Eight Podcasts About Black Changemakers

Spotlighting individuals including Amanda Gorman, Rosa Parks, and entrepreneur Madam C.J. Walker, these podcasts have riveting stories to tell.

kidcasts BHM imageWhose shoulders do I stand on? What do I stand for? So asks 22-year-old Inaugural poet Amanda Gorman in “Using Your Voice Is a Political Choice,” an electrifying TED Talk featured on the podcast TED Talks Daily. For Black History Month, we spotlight Gorman’s talk and other podcasts spotlighting Black changemakers: Those who have inspired, mentored, collaborated, led, invented, or innovated to bring about greater equality and justice in their own creative ways. The playlist reflects a variety of audio storytelling techniques, including short biographies, direct interviews, engaging activities, creative kid conversations, and profound voices of inspiration from poets and dreamers.

Listening to Gorman and other voices, you will be inspired to answer her questions for yourself, perhaps awakening the changemaker within.

Kidcasts: Black Changemakers

Children’s Hour. “Get Inspired with the Alphabet Rockers”

Alphabet Rockers, musicians 

Ages 6-12–If you haven’t discovered the empowering hip-hop message of the Alphabet Rockers, this episode provides a solid introduction for how this intergenerational group "make music that makes change." Their work is centered on social justice, with music and materials, such as their anti-racist mini-course  for families. In this episode Alphabet Rocker founders Tommy Soulati Shepherd, a Black award-winning composer and creator of the hip-hop collective Felonious; and Kaitlin McGaw, an award-winning songwriter, graduate in Afro-American Studies from Harvard University, and writer for Electronic Musician are interviewed. To learn more about the kids and grownups involved with Alphabet Rockers, check out their podcast, “So Get Me: Alphabet Rockers’ podcast for families making change.” Their musical albums won American Library Association’s Top Album in 2017, 2018, and 2019.


Encyclopedia Womannica. “Warriors: Rosa Parks”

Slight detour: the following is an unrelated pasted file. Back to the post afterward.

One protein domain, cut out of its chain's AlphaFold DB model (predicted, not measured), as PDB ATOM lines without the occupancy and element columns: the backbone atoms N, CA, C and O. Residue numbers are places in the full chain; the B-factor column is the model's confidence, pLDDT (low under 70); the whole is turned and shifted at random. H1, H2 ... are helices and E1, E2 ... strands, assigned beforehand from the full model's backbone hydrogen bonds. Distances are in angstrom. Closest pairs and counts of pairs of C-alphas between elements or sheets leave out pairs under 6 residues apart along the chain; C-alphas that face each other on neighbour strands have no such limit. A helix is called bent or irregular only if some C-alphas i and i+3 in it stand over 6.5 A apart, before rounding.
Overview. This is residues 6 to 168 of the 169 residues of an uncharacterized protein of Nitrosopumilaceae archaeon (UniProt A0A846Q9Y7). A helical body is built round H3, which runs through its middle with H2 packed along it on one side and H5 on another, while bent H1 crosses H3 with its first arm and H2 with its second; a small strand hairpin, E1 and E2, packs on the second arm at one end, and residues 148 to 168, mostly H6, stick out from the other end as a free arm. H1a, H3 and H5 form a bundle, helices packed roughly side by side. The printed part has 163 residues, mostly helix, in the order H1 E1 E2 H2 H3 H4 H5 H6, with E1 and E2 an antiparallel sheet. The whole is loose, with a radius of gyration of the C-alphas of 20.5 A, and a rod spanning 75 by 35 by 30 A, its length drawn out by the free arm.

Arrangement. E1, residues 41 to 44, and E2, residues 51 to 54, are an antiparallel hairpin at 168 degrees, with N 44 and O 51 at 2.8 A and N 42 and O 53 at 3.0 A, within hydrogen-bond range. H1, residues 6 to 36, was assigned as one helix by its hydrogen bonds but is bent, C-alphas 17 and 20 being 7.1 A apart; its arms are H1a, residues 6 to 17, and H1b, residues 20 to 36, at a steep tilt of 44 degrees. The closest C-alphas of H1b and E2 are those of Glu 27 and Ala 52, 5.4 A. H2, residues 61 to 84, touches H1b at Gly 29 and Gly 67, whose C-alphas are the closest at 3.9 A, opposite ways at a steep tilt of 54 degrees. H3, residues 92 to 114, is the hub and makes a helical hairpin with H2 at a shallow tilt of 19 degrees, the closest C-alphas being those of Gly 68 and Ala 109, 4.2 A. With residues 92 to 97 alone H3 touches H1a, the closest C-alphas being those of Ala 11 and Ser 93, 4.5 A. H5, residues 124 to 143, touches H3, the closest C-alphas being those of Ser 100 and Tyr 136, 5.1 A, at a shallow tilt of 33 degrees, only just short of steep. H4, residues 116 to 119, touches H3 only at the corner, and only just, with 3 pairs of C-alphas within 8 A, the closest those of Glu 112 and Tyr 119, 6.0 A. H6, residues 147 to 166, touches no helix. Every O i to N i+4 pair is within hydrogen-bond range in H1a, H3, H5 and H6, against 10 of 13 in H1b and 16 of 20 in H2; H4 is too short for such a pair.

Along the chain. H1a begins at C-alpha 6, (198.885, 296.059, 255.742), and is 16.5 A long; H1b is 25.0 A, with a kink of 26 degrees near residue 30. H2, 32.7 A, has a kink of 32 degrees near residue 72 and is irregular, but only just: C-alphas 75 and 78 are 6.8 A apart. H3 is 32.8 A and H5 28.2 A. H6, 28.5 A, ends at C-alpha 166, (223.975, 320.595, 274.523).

Rosa Parks, civil rights leader

Ages 9-14–For 10 minutes each weekday, Encyclopedia Womannica shares a biography about a woman changemaker. The women have diverse backgrounds and professions and are categorized in groupings such as Warriors, Journalists, Storytellers, Local Legends, and STEM Scientists. Some figures be familiar to students, including Rosa Parks, who is the focus of this episode, but lesser-known women are spotlighted, too. This episode reinforces much of what kids may have already learned about how Parks’s actions helped ignite the civil rights movement, but they will also learn how she strategically planned her refusal to give up her bus seat to a white man as an extension of her activism. Provided lesson plans help engage students with biographies, audio storytelling, and Black history month. The engaging audio production makes listening and learning about women in history a fun experience and the perfect size for the classroom or library.


Hey, Black Child. “The Color of Medicine”

Black doctors, pioneers in the medicine

Ages 7-12Have you ever touched a real heart? Kid hosts Avery and Jackson, ages 11 and eight, interview their guest, Dr. Hasrien Ibrahim, transplant cardiologist at Boston’s Mass General Hospital and assistant professor at Harvard Medical School. Kid-centered questions, along with information about Black culture and history, make Hey, Black Child (HBC) fun, informative, and engaging. Listeners to this episode will learn the names of Black trailblazing doctors such as Dr. Myra Logan, who in 1943 became the first woman to perform open-heart surgery, paving the way for other women to enter the field of cardiac surgery. Listeners find out what a transplant cardiologist does and the names of other Black trailblazing doctors and their scientific discoveries. The show’s new Black History Month episode, “Black History Year,” reminds listeners that by subscribing to HBC you can get “a dose of Black history every week!”


This I Believe. “Muhammad Ali: I Am Still the Greatest”

Muhammad Ali, boxer

All Ages–Many of your students may know what it means to be a GOAT, especially kids who love sports, but do they know where this phrase originated? This I Believe, a short audio segment from NPR now produced in podcast form, shares moving essays about the personal philosophies of remarkable men and women. In this three-minute episode from 2009, listeners hear an essay written by Ali, the original Greatest Of All Time. The essay is read by his wife, Lonnie Ali. Ali’s incredibly inspiring words will surely spark a lot of questions, whether about Ali, marbles, boxing, or Parkinsons, offering librarians the opportunity to connect kids with books and other resources in the collection. With Cassius Clay back in the news with the release of the movie One Night in Miami, grownup podcasts are also reexamining and talking about Ali’s life. For young listeners, be sure to have some GOAT books on hand like Becoming Muhammed Ali by Kwame Alexander and James Patterson, illustrated by Dawud Anyabwile, ready for check out.